With the increase in popularity of low-voltage technology, electrical systems are more susceptible to transient damage and malfunction, and system designers need to put more thought into surge protection on the AC power line and data/communications lines, which feed into fire alarm systems, according to the National Burglar and Fire Alarm Association (NBFFA) and other industry analysts. Nearly 30% to 40% of all damaging transients enter a system via the AC circuit, but an even greater number come in by way of 48V phone lines.
“Lightning storms render too many fire alarms inoperable, especially in mutlibuilding complexes connected with cable,” says Whitney Crahen, a fire protection specialist who reviews fire alarm plans for the city of San Antonio. “When lightning hits, it can spread hundreds of feet until it finds the path of least resistance – all too often the highly conductive copper wiring that feeds into life safety alarm systems.”
Making the problem of damaging transients more troublesome is the increased use of low-voltage systems. New data circuits that run on 3V can be damaged by relatively small overvoltages that wouldn’t even be enough to power older analog components.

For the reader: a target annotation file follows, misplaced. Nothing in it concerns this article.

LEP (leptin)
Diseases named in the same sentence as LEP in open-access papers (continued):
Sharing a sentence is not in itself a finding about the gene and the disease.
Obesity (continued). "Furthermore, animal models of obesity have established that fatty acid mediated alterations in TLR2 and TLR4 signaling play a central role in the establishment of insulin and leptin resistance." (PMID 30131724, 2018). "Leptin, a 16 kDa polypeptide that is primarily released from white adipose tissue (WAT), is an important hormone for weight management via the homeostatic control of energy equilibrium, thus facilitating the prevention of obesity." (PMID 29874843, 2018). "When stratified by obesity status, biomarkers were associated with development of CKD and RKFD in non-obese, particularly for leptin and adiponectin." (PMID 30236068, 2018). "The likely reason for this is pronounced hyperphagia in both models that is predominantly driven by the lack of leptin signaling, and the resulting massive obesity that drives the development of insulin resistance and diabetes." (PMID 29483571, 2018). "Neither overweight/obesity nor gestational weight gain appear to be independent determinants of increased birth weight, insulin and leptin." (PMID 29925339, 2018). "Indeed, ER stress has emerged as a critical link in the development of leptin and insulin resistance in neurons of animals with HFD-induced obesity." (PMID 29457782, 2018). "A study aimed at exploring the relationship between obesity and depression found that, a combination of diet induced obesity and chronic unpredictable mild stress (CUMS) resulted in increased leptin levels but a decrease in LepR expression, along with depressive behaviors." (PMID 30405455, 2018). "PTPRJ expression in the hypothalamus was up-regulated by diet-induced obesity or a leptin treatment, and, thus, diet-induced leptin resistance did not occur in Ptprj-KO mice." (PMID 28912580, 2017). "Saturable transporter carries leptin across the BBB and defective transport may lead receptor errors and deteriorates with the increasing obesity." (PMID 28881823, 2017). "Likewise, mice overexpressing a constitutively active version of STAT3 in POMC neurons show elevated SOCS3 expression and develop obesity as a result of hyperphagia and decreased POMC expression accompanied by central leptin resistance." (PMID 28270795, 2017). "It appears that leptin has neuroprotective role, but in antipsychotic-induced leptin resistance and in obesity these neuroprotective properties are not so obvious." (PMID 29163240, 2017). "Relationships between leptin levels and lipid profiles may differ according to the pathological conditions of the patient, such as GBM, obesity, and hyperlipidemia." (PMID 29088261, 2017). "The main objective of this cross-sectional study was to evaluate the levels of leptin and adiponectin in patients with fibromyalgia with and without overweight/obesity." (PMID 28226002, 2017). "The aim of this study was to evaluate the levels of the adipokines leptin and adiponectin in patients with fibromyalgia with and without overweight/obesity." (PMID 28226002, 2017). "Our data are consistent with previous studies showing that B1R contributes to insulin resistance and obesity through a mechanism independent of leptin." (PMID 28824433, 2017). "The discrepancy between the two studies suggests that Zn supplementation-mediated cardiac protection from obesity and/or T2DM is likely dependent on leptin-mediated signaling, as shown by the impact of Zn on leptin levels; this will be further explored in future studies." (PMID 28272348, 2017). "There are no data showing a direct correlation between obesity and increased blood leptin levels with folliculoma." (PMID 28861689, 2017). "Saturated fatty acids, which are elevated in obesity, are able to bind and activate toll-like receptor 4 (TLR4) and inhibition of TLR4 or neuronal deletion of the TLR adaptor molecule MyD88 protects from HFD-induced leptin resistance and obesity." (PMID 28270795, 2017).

The solution, according to Crahen, the NBFAA, and others is the addition of aftermarket surge protection. According to a May 2000 NBFAA brief, “By installing a surge protection device at the electrical outlet where the transformer is plugged in, you allow the damaging transient to be bypassed to ground before it gets to the control panel, thereby greatly reducing the potential for false alarms and/or damage to the control board. The same is true when you install surge protection on the phone line prior to it entering the panel.”
Although most system components have built-in protection that meets UL requirements, it doesn’t prevent transients from entering sensitive panels, which can disrupt function in life-saving systems like fire alarms. Aftermarket protection, specifically surge protectors that self-restore after dissipating the surge to ground, can help keep these critical systems online. Self-restoring surge protectors wait for a predetermined voltage to be achieved, clamp the overvoltage, shunting it to ground, then automatically reset themselves to passive mode until it happens again. When a catastrophic surge is detected, self-restoring devices “self-sacrifice” like single-use devices, protecting sensitive equipment from damage.
Regardless of what protection device you use, however, taking the step to add aftermarket protection is critical to the proper operation of fire alarm systems. Crahen suggests even going a step further. “Proper surge protection for fire alarms is a requirement,” he says. “And enforcing it will eliminate many future problems.”